Liam Vincent (left) is Jeffrey, a Nebraska doctor, and Andrew Humann is Benn, is his revolutionary young patient in Peter Sinn Nachtrieb’s The Totalitarians at Z Below. Below: Vincent’s Jeffrey gets cozy with his wife, Francine (Alexis Lezin), a political consultant. Photos by Mark Leialoha
Our sorry political state may be sending the country down the toilet, but it sure is inspiring some grand entertainment. Veep and House of Cards offer two distinct points of view on the absurdity of Beltway power mongering. Lauren Gunderson’s The Taming was a comic highlight of last year’s local theater scene (review here) in its exploration of political game playing.
Now we have Peter Sinn Nachtrieb’s The Totalitarians, a Z Space production in association with Encore Theatre Company and the National New Play Network. Set in the fine state of Nebraska, Nachtrieb’s biting comedy watches seemingly ordinary people mix with politics, all to disastrous results. Not that the play is anything resembling a disaster. On the contrary. It’s hilarious and painful and horrifying in the way it so effortlessly conjures a sham democracy populated by tricksters and schemers, murderers and mental incompetents.
What could be simpler than a race for Nebraska’s lieutenant governor? Those easygoing Midwesterners don’t get caught up in all that political nonsense do they? Oh, but they do, and there’s no such thing as simplicity in politics, not with every race leading back to some power broker in D.C.
In this particular race, the underdog candidate is Penelope Easter (Jamie Jones in a performance so ferocious you have to wonder if she might actually be part politician), a foot-in-mouth candidate not unlike the former governor of Alaska. Except Penny is not dumb. She may not be a whiz with words (“Things come in my mouth wrong?), but she’s got passion and lots of it. And ambition. As long as she has someone to put words in her mouth (and maybe a few thoughts in her head), she’s OK.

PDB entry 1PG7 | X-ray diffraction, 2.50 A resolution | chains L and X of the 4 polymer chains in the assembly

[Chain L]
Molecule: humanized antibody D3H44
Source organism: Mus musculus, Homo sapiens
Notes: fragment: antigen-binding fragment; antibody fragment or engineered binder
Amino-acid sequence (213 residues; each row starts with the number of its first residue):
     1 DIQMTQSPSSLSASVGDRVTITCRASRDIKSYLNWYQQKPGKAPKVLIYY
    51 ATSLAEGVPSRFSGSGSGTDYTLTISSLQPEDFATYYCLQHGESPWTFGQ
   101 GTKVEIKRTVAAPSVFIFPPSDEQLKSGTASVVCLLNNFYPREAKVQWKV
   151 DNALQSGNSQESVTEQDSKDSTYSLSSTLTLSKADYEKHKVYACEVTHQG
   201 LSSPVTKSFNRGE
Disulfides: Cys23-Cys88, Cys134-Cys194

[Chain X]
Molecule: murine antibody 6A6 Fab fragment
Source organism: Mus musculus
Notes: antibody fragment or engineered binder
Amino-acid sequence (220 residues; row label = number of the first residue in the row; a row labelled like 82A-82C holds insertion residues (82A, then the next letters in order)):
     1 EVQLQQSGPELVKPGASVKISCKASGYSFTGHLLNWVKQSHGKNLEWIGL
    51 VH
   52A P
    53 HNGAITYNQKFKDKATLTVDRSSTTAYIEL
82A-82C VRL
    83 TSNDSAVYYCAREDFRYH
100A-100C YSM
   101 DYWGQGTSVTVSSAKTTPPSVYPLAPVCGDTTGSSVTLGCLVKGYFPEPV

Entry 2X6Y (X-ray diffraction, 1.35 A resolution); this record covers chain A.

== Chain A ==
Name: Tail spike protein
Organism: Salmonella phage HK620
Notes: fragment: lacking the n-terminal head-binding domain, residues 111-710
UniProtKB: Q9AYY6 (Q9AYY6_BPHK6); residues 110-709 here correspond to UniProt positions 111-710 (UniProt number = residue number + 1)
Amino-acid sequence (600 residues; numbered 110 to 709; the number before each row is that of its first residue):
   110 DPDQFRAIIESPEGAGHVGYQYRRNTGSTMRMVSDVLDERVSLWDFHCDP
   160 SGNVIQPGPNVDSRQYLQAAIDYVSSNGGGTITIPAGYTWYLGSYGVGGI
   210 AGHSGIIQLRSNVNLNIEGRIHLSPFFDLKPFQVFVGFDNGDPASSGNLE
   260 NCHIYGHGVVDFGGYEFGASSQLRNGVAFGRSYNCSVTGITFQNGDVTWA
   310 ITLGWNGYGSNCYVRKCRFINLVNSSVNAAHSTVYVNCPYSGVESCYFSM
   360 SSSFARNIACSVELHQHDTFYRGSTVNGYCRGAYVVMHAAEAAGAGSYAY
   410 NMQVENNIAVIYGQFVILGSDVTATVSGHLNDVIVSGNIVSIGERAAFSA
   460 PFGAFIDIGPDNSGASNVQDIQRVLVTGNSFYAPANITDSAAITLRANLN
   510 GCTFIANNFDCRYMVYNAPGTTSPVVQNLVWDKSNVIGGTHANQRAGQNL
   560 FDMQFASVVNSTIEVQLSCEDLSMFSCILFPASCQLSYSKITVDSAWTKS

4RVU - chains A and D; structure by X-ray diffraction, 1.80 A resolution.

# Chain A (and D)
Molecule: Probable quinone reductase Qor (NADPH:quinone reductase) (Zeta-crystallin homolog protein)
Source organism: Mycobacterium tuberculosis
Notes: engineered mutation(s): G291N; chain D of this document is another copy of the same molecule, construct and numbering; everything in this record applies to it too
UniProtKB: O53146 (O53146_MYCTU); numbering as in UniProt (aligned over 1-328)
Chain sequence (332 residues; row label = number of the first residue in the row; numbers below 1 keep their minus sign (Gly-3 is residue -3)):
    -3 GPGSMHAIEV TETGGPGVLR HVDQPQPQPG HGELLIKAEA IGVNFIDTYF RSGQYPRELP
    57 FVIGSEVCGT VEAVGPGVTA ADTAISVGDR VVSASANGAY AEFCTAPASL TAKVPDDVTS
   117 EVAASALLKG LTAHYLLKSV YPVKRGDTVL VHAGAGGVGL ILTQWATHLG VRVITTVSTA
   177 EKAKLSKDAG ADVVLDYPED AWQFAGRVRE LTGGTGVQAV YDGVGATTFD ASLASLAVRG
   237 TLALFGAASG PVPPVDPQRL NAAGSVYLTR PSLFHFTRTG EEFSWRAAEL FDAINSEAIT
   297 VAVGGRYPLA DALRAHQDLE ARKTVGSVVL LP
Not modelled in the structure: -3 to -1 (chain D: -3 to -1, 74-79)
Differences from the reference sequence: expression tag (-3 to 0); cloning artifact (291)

Her underdog status shifts thanks to a career-defining speech by consultant Francine (Alexis Lezin), who is aching to break out of her Nebraskan confines. She may think Penny is stupid, but she’s also a powerful orator who makes Francine’s prose sing. Every writer responds to that.
Francine’s husband, Jeffrey (Liam Vincent), a generic general practitioner, is alarmed that his wife’s ethics seem to bend so easily to accommodate Penny’s grab for power. Perhaps that’s why he’s so easily swayed by a charismatic (and terminally ill) young patient, Ben (Andrew Humann), who believes that Penny is part of a covert scheme to turn Nebraska into a totalitarian regime.
The first act of this 2 hour, 20-minute comedy ends on such a comic high that is seems nearly impossible that Act 2 will be anything but a letdown. And it is, but only to a certain degree. There’s a lull in the first half of the second act that director Ken Prestininzi has some trouble carbonating. But then Nachtrieb gets his comic groove back, and the darker elements of the satire come bursting out in a bloody climax that essentially turns a Nebraska stadium into a Greek amphitheater.
If Jones is the holy roller (derby) motor of the play, then Lezin is its fuel. She straddles the worlds of realistic working woman and ruthless politician in a play (who is probably more realistically ruthless than we might like to believe). Her frustrations with her talent, her marriage and her career are as rich as her speech-writing, candidate-defining triumphs, and Lezin is such a marvelous actor we feel every bit of everything.
Vincent and Humann make an appealing duo, sort of a would-be terrorist Bert and Ernie, but they’re never quite as interesting as Jones and Lezin, nor are they given as much scenery to chew.
The enjoyment level of The Totalitarians (the title reminds me of a politically themed soap opera I wish I could DVR daily) is high. This new play, part of a rolling world premiere (we’re the second stop after New Orleans), isn’t perfect, but The Totalitarians is, like, totally the subversive laugh fest you need as we head into the brainwash known as the holidays.
FOR MORE INFORMATION
Peter Sinn Nachtrieb’s The Totalitarians continues through Dec. 14 at Z Below, 470 Florida St., San Francisco. Tickets are $20-$50. Call 866-811-4111 or visit www.zspace.org.